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TFSA 101: How Investors Can Use the Market Crash to Turn $10,000 Into $165,000 for Retirement

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The 2020 stock market crash is scary.

In a matter of weeks, the TSX Index plunged more than 35%. Volatile rebounds and subsequent pullbacks continue to rock the market, and TFSA investors should expect more of the same in the coming weeks or even months.

Buying during a crash takes courage. It is impossible to know where the bottom will be, and nobody likes to start a new position in a cheap stock only to see it get much cheaper in the following days. That said, a quick look at the historical moves of the stock market in the wake of major corrections suggests the best times to buy occur when everyone else is selling.

Top stocks

The best stocks to consider for a TFSA pension fund tend to be market leaders with strong balance sheets and track records of steady dividend payments. Ideally, they also offer essential services to the economy and enjoy sustainable competitive advantages.

Let’s take a look at two top Canadian dividend stocks that might be interesting picks right now for a buy-and-hold TFSA portfolio.

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Canadian National Railway (TSX:CNR)(NYSE:CNI) operates roughly 20,000 route miles of tracks in Canada and the United States. The network is the only one in North America that connects ports on three coasts.

As the backbone of the economy, CN transports more than $250 billion in goods every year. The business generates revenue in Canada and the United States and serves a wide swath of sectors, including intermodal, forest products, fertilizer, grain, crude oil, automotive, and consumer goods.

Analysts expect the current economic downturn to be severe, and investors should brace for rough results from CN in the next two quarters. However, the economic rebound once the coronavirus crisis passes could be robust, and CN should rebound quickly.

The stock traded at $127 in February and fell to a low near $96 in March. At the time of writing, the share price is back above $100. CN has one of the best dividend-growth rates in the TSX Index over the past two decades. The payout should be very safe and currently provides a 2% yield.

A $5,000 investment in CN just 20 years ago would be worth $110,000 today with the dividends reinvested.


Enbridge (TSX:ENB)(NYSE:ENB) is a giant in the North American energy infrastructure industry. The company has 27,500 km of active crude oil pipelines and 39,400 km of natural gas lines in Canada and the United States.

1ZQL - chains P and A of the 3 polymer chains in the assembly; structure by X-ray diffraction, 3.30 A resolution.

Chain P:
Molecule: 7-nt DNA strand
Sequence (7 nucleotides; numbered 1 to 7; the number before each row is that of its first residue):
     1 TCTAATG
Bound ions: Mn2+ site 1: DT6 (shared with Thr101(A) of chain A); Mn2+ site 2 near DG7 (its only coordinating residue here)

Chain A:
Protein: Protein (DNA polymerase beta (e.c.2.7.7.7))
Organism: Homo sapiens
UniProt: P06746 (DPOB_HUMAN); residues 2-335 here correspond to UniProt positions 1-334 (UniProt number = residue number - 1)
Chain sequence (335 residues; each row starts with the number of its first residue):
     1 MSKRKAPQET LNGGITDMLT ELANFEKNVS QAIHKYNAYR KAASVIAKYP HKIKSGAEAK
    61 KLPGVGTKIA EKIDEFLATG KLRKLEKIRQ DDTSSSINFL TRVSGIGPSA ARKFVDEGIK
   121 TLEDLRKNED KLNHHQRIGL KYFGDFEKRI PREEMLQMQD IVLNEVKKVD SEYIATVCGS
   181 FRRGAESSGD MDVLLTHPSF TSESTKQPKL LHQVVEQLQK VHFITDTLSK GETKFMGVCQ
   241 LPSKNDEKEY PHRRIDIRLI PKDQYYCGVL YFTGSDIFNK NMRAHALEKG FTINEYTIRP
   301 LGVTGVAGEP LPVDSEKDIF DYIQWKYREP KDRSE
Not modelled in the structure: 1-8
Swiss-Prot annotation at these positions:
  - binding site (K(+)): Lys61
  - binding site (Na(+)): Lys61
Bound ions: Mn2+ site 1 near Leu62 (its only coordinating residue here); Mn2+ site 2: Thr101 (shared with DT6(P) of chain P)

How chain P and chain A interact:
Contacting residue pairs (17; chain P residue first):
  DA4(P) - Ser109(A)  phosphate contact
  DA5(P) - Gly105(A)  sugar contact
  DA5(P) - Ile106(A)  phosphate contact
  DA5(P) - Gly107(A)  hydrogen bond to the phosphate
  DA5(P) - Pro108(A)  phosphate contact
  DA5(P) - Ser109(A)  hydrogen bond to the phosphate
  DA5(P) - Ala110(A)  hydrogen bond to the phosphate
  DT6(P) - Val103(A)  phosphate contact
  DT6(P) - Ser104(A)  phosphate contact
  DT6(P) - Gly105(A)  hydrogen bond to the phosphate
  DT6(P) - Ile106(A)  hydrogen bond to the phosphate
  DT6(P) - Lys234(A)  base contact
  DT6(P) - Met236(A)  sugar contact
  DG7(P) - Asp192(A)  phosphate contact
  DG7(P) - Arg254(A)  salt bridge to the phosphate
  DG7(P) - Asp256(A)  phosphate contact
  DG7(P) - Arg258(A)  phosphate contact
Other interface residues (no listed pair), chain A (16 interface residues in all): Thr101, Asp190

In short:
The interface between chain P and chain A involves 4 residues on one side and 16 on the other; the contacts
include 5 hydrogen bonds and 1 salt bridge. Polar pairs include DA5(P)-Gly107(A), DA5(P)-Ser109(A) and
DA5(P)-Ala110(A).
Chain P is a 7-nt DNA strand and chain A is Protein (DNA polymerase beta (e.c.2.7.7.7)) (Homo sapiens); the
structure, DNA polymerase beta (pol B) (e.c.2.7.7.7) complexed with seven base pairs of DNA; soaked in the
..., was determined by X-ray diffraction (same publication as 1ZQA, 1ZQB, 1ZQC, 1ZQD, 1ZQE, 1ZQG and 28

Enbridge delivers three million barrels of oil and gas liquids every day and transports 19% of all natural gas consumed in the United States.

The oil industry faces challenging times. WTI oil trades a just US$20 per barrel, and global oil demand is down 25% due to the coronavirus outbreak. The near-term pain will likely continue, and some producers will have to shut down or reduce output.

However, Enbridge gets most of its revenue from regulated or long-term contracts. It has limited direct commodity risk and simply collects a toll from oil producers who use its assets to move product to customers. The company has $11 billion in secured capital projects on the go that should support growth in distributable cash flow through 2022.

The stock appears oversold, and investors can now pick up a dividend yield of 8%.

A $5,000 investment in Enbridge 20 years ago would be worth about $55,000 today with the dividends reinvested.

The bottom line

A $10,000 investment split between CN and Enbridge just two decades ago would be worth more than $165,000 right now with dividends reinvested.

There is no guarantee the stocks will produce the same returns over the next 20 years. However, they look cheap right now and should be solid picks for a TFSA retirement fund.

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This article represents the opinion of the writer, who may disagree with the “official” recommendation position of a Motley Fool premium service or advisor. We’re Motley! Questioning an investing thesis — even one of our own — helps us all think critically about investing and make decisions that help us become smarter, happier, and richer, so we sometimes publish articles that may not be in line with recommendations, rankings or other content.

David Gardner owns shares of Canadian National Railway. The Motley Fool owns shares of and recommends Canadian National Railway and Enbridge. The Motley Fool recommends Canadian National Railway. Fool contributor Andrew Walker owns shares of Enbridge.

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